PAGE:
As Travis Kavulla observes in National Review, what Bundy is really trying to do is unilaterally annex a vast new swathe of federal land to the property his family lawfully claimed from the federal government way back in 1877. Indeed, Kavulla goes so far as to describe Bundy as a squatter, who is no different from a “dreadlocked freegan who sets up living quarters in an abandoned building in Brooklyn.”

There is another comparison that is just as apt, if not more so. Cliven Bundy is a lot like the wealthy homeowners in San Francisco and New York City who fight new construction in their sought-after urban neighborhoods just as tenaciously as Bundy and his cohorts have been fighting the Bureau of Land Management. These women and men, whom I’m sure vote differently from Bundy and who tend not to brandish firearms, are treating a commons — the cities in which they live — as though it is their private property.

The whole point of a city is to bring people closer together to lower the transaction costs associated with economic activity. When we make it harder to develop new homes and new offices in the most desirable cities, we force people, particularly poorer people, to live further and further away from the economic action, and this leads to longer commutes, lower incomes, and lower productivity, as Ryan Avent argued in The Gated City.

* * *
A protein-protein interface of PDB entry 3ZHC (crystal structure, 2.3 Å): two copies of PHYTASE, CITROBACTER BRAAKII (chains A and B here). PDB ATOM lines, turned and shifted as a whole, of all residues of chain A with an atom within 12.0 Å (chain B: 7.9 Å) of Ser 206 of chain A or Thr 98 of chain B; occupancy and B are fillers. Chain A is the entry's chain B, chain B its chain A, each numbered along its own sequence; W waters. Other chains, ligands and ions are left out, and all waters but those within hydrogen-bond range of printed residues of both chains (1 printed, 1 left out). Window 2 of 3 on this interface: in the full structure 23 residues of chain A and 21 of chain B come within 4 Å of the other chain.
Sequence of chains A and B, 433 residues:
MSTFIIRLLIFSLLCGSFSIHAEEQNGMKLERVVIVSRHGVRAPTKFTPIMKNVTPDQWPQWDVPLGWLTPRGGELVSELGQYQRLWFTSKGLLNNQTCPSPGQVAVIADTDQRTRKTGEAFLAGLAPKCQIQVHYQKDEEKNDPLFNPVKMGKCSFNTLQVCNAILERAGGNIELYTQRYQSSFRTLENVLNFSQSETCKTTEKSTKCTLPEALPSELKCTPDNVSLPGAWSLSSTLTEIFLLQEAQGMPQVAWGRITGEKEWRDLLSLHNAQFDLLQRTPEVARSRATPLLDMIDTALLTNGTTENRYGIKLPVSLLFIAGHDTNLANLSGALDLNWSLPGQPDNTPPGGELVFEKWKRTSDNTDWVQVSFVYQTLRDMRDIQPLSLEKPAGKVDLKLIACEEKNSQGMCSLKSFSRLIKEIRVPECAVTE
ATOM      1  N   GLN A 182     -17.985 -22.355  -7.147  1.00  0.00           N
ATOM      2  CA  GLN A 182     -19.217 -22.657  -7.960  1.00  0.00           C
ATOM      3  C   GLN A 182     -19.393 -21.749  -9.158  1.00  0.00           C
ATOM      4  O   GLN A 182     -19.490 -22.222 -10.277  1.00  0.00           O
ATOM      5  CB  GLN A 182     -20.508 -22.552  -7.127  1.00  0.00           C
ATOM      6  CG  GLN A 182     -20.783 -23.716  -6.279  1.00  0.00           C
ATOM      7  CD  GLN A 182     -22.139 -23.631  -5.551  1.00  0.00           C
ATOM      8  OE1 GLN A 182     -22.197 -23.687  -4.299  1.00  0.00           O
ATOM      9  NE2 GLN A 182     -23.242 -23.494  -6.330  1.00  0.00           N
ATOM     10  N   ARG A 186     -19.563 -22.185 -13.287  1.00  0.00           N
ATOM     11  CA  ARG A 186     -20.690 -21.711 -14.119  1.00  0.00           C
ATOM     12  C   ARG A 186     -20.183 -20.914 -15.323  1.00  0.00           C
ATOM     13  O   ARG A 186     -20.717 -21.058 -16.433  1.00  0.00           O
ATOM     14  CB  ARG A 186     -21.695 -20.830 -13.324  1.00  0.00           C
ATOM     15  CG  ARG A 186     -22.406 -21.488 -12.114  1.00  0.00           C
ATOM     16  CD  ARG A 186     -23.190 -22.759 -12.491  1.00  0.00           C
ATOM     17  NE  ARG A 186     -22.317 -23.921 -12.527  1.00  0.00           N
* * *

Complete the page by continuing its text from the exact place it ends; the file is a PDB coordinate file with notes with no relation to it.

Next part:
Of course, wealthy homeowners could just buy all of the land around their homes so that no one else can develop it. Yet that would be appallingly expensive. So instead they use their political muscle to create historic preservation districts, or to press for zoning restrictions that make it all but impossible for the non-rich to afford homes within easy reach of their jobs. Just as Cliven Bundy refuses to pay for grazing privileges on other people’s land, these homeowners refuse to pay full price for their spectacular views, and for not sharing their sidewalks with the great unwashed.